In June Colonel Carson was called to Santa Fe to testify before a congressional committee investigating Indian affairs. Camp Nichols was left in charge of Major Albert H. Pfeiffer, First New Mexico Volunteer Cavalry, when Carson departed.  Second Lieutenant Richard D. Russell, who had come to New Mexico as a member of the California Volunteers and later joined the First New Mexico Volunteer Infantry, and his bride, Marion Sloan Russell, were stationed at Camp Nichols. Mrs. Russell, in her memoirs, had fond memories of Carson and of Camp Nichols. She left one of the few descriptions of the camp.
"It was surrounded by rock walls and a deep ditch or moat.  Inside the rock walls the houses were half-dugouts four feet under ground and four foot rock walls above ground. The only two-roomed house was used as a hospital. Mounted howitzers were placed along the walls. There were stone rooms outside the rock walls along the south side for the officers. A flag pole was placed near the entrance." 
Marion Russell recalled that the soldiers lived in tents at Camp Nichols until the quarters were finished. During a thunderstorm, Colonel Carson's tent blew down upon him. She remembered Carson's "roar of rage" and how her husband "had to call out the Corporal of the guards to get the Colonel extricated." She noted that Carson's health seemed impaired at the time and believed he was then suffering from the disease that claimed his life three years later. She also remembered Carson's devotion to duty and his vigilance at the camp. He sent ten scouts out each morning to watch for Indians, and they returned each evening. Some days Carson rode with them. Pickets were placed away from the post each day, to warn the camp if Indians approached, and "sentinels were placed at strategic places along the trail." If necessary, escorts were provided for wagon trains. Guards protected the post day and night. Marion Russell apparently felt quite safe. 
Her affection for Kit Carson, whom she had known since she was a child (he had ever since called her his "Little Maid Marian"), was expressed in her recollection of his departure from Camp Nichols.
"One morning the Colonel came leading his big black horse by the bridle. "Little Maid Marian," he said, "I have come to say Good-bye." His last words to me as he rode away were, "Now remember the Injuns will git ye if you don't watch out." I watched him as he rode away. The picket on the western lookout arose as he passed and saluted. The black horse mingled with mirage on the horizon and thus it was that Kit Carson rode out of my life forever. I was destined never to see his face again."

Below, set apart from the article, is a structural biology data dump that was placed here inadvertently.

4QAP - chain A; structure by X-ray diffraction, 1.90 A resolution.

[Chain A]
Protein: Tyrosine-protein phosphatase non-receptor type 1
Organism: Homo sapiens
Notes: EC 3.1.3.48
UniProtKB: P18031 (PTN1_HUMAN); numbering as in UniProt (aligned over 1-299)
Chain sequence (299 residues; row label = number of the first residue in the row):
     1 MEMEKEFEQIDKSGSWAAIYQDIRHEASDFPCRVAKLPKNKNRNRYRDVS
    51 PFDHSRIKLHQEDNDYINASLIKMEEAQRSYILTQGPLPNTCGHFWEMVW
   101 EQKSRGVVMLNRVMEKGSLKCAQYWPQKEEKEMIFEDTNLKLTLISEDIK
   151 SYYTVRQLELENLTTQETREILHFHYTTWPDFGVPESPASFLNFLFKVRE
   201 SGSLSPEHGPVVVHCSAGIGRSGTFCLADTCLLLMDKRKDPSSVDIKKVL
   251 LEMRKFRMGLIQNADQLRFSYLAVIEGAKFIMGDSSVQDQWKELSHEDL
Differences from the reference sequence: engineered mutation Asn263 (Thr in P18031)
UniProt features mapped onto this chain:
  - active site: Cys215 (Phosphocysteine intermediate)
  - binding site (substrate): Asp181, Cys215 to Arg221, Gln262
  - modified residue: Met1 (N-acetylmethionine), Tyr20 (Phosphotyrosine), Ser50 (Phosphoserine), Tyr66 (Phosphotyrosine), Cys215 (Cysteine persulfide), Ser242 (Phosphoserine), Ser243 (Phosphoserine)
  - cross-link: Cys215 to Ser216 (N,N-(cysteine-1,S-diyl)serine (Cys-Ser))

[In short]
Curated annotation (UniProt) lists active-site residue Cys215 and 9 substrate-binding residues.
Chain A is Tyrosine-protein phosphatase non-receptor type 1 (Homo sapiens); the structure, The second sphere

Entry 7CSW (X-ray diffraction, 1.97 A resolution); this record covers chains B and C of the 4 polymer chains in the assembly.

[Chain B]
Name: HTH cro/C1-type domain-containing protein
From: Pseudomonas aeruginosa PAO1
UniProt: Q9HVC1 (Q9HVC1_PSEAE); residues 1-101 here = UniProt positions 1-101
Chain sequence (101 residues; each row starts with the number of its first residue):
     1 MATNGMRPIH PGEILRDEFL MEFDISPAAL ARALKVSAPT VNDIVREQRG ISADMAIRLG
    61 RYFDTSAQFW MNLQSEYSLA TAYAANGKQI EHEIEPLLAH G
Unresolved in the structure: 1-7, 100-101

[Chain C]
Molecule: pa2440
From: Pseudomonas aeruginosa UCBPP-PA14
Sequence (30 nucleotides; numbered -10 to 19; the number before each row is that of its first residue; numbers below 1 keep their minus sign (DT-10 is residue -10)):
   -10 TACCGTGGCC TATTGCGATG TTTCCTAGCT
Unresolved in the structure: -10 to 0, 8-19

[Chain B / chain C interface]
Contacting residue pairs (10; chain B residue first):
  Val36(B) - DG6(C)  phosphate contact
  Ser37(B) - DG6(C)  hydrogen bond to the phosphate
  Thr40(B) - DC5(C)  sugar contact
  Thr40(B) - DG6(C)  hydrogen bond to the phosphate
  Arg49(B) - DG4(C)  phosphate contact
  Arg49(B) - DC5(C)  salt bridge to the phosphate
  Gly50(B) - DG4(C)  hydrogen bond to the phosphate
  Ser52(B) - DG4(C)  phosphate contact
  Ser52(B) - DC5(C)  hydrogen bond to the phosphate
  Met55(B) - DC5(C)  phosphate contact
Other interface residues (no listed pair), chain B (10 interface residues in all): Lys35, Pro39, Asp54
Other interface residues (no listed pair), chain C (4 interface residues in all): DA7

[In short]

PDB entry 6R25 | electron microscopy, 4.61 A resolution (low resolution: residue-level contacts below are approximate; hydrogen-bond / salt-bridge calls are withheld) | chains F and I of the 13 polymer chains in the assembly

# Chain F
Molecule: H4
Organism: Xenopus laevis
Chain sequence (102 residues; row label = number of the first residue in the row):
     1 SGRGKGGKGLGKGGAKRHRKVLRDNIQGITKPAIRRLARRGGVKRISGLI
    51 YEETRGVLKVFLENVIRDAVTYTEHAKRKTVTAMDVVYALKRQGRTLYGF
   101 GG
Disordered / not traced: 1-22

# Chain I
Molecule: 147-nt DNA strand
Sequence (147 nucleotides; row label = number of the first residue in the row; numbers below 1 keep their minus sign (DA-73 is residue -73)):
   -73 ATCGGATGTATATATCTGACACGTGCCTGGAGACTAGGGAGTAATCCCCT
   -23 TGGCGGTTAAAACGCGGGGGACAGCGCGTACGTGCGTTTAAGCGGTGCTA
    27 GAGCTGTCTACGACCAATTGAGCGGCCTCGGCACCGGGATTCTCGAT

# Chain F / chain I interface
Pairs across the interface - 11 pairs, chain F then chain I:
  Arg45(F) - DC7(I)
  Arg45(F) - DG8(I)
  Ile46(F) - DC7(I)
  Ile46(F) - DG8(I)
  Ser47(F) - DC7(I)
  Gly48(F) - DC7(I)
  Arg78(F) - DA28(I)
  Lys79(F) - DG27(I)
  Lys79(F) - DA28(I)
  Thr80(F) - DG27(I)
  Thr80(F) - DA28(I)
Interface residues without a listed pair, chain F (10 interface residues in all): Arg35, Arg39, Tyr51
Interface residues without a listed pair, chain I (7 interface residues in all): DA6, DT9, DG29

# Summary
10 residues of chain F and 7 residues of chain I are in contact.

When Carson died two years later, Marion felt a great loss and her bond to the famous frontiersman persisted to the end of her days. "I have never been able to think of Colonel Carson as dead," she recounted. "Kit Carson, the Happy Warrior, gone to his rest? Along the old Santa Fe Trail there are stone walls his hands had built. In the forest are chips left by his axe. I never think of Colonel Carson as a bundle of dust in Taos cemetery." In her ethereal conception, "he is hawk wings against a western sky; a living soul launched out upon a sea of light." 
Mrs. Russell also enjoyed Major Pfeiffer, who succeeded Carson as commanding officer at Camp Nichols. He had been injured and his wife had been killed by Indians a few years before. He gave Marion riding lessons while husband Richard was away on escort duty. Richard Russell was promoted to the rank of first lieutenant while he served at Camp Nichols.  By late summer 1865, when plans were formulated to seek peace agreements with the plains tribes, orders were issued to abandon Camp Nichols on November 1 and return the troops and supplies to Fort Union. Major Pfeiffer was directed, "Do not let your camp be destroyed. It may be reoccupied next spring."  A few days later, Carleton concluded there was no need to keep troops at Camp Nichols until November 1 and ordered them to return to Fort Union "at once."  When the garrison rode away, Marion Russell reminisced, "inside the stockade we left a great stack of hay and another one outside. The flag of the Union we left flying from the tall flag pole. On its base we posted a notice warning all persons against destroying Federal property. This was the official end of Camp Nickols."  There was apparently only one death (cause unknown) among the troops at Camp Nichols, Private A. Baranca, First New Mexico Volunteer Cavalry.